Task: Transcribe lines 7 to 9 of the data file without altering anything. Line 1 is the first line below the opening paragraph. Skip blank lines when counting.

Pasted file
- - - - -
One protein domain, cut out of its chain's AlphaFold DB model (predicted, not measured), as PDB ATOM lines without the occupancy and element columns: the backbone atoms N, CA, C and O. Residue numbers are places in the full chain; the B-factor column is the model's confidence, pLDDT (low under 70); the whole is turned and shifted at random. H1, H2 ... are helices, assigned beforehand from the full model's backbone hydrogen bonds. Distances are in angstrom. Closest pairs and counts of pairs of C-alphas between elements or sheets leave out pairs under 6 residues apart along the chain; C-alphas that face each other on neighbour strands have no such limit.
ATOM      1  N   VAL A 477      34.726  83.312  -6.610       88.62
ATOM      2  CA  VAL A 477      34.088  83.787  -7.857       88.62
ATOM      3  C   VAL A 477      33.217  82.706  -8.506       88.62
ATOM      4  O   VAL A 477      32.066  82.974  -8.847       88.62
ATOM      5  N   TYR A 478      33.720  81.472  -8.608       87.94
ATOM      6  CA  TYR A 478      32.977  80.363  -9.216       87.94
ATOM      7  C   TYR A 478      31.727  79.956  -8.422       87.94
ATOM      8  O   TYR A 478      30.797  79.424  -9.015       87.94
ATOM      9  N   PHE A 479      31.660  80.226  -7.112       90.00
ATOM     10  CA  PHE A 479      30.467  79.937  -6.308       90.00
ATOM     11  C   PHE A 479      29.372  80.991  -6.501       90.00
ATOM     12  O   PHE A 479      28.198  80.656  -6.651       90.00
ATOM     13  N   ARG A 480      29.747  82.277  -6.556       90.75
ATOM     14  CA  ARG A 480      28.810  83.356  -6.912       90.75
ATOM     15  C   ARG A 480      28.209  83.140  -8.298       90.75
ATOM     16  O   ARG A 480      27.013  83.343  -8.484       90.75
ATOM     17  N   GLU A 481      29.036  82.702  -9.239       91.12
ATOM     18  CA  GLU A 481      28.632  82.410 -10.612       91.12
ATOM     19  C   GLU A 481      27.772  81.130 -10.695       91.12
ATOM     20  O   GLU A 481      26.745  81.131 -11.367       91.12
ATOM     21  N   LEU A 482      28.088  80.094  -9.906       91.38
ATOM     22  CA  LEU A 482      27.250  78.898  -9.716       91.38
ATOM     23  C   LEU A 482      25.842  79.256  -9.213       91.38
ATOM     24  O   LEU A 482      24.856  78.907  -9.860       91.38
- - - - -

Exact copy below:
ATOM      7  C   TYR A 478      31.727  79.956  -8.422       87.94
ATOM      8  O   TYR A 478      30.797  79.424  -9.015       87.94
ATOM      9  N   PHE A 479      31.660  80.226  -7.112       90.00